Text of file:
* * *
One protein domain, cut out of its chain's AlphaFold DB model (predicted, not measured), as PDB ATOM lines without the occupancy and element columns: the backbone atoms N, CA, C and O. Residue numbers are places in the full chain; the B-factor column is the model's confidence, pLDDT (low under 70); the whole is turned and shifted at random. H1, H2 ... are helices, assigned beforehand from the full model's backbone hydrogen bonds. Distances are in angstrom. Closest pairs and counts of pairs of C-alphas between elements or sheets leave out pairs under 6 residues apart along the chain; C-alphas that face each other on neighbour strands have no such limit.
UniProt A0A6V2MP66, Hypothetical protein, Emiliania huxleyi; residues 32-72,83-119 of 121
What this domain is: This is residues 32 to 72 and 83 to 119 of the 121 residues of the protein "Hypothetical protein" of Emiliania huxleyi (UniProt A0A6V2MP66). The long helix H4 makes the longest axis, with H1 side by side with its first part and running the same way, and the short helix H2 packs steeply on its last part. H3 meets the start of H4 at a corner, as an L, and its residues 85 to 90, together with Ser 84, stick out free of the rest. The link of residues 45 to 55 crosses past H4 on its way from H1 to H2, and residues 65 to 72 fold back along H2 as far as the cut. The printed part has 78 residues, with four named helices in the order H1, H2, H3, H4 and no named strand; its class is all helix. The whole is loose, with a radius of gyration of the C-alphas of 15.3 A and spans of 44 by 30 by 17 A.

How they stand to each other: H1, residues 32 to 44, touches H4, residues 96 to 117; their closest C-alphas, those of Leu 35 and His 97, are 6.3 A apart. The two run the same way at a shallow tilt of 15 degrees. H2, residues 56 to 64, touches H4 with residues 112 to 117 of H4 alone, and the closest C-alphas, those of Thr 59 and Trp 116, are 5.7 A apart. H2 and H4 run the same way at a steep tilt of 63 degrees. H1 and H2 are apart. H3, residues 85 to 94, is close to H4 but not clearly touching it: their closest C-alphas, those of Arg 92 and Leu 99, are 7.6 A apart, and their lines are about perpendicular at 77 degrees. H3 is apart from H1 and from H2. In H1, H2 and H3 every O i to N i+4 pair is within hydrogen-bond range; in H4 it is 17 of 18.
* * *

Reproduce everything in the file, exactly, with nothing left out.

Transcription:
One protein domain, cut out of its chain's AlphaFold DB model (predicted, not measured), as PDB ATOM lines without the occupancy and element columns: the backbone atoms N, CA, C and O. Residue numbers are places in the full chain; the B-factor column is the model's confidence, pLDDT (low under 70); the whole is turned and shifted at random. H1, H2 ... are helices, assigned beforehand from the full model's backbone hydrogen bonds. Distances are in angstrom. Closest pairs and counts of pairs of C-alphas between elements or sheets leave out pairs under 6 residues apart along the chain; C-alphas that face each other on neighbour strands have no such limit.
UniProt A0A6V2MP66, Hypothetical protein, Emiliania huxleyi; residues 32-72,83-119 of 121
What this domain is: This is residues 32 to 72 and 83 to 119 of the 121 residues of the protein "Hypothetical protein" of Emiliania huxleyi (UniProt A0A6V2MP66). The long helix H4 makes the longest axis, with H1 side by side with its first part and running the same way, and the short helix H2 packs steeply on its last part. H3 meets the start of H4 at a corner, as an L, and its residues 85 to 90, together with Ser 84, stick out free of the rest. The link of residues 45 to 55 crosses past H4 on its way from H1 to H2, and residues 65 to 72 fold back along H2 as far as the cut. The printed part has 78 residues, with four named helices in the order H1, H2, H3, H4 and no named strand; its class is all helix. The whole is loose, with a radius of gyration of the C-alphas of 15.3 A and spans of 44 by 30 by 17 A.

How they stand to each other: H1, residues 32 to 44, touches H4, residues 96 to 117; their closest C-alphas, those of Leu 35 and His 97, are 6.3 A apart. The two run the same way at a shallow tilt of 15 degrees. H2, residues 56 to 64, touches H4 with residues 112 to 117 of H4 alone, and the closest C-alphas, those of Thr 59 and Trp 116, are 5.7 A apart. H2 and H4 run the same way at a steep tilt of 63 degrees. H1 and H2 are apart. H3, residues 85 to 94, is close to H4 but not clearly touching it: their closest C-alphas, those of Arg 92 and Leu 99, are 7.6 A apart, and their lines are about perpendicular at 77 degrees. H3 is apart from H1 and from H2. In H1, H2 and H3 every O i to N i+4 pair is within hydrogen-bond range; in H4 it is 17 of 18.